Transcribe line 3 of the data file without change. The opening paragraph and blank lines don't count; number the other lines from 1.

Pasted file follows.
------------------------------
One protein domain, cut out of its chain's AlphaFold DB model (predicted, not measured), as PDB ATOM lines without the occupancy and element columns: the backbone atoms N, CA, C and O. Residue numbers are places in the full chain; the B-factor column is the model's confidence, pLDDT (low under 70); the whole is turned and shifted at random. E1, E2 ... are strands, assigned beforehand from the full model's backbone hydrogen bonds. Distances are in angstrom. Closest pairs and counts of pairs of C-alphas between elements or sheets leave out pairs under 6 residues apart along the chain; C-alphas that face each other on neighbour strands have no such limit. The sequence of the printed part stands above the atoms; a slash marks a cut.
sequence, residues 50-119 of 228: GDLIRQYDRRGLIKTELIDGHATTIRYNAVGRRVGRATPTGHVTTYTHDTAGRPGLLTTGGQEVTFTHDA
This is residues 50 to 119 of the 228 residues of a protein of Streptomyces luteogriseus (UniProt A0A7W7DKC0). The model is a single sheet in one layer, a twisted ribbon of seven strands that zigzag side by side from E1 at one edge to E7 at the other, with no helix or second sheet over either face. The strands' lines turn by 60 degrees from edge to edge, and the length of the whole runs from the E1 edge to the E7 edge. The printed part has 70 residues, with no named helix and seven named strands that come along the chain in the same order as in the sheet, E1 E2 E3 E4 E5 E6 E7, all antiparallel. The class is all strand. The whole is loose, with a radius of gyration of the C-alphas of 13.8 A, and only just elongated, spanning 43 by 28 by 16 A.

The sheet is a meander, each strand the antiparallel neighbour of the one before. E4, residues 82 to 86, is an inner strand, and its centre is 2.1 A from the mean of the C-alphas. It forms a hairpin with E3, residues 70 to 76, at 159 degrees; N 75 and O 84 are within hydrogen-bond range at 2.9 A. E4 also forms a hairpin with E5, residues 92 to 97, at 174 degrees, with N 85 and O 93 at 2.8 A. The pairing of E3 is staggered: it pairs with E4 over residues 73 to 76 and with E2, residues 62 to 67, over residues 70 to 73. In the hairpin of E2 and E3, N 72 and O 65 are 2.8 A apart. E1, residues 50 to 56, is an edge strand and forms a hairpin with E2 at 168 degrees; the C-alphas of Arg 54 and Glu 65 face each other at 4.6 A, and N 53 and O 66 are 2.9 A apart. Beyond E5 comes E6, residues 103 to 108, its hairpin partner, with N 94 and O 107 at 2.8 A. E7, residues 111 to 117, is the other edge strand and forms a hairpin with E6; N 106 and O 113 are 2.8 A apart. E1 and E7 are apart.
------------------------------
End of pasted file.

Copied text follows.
The sheet is a meander, each strand the antiparallel neighbour of the one before. E4, residues 82 to 86, is an inner strand, and its centre is 2.1 A from the mean of the C-alphas. It forms a hairpin with E3, residues 70 to 76, at 159 degrees; N 75 and O 84 are within hydrogen-bond range at 2.9 A. E4 also forms a hairpin with E5, residues 92 to 97, at 174 degrees, with N 85 and O 93 at 2.8 A. The pairing of E3 is staggered: it pairs with E4 over residues 73 to 76 and with E2, residues 62 to 67, over residues 70 to 73. In the hairpin of E2 and E3, N 72 and O 65 are 2.8 A apart. E1, residues 50 to 56, is an edge strand and forms a hairpin with E2 at 168 degrees; the C-alphas of Arg 54 and Glu 65 face each other at 4.6 A, and N 53 and O 66 are 2.9 A apart. Beyond E5 comes E6, residues 103 to 108, its hairpin partner, with N 94 and O 107 at 2.8 A. E7, residues 111 to 117, is the other edge strand and forms a hairpin with E6; N 106 and O 113 are 2.8 A apart. E1 and E7 are apart.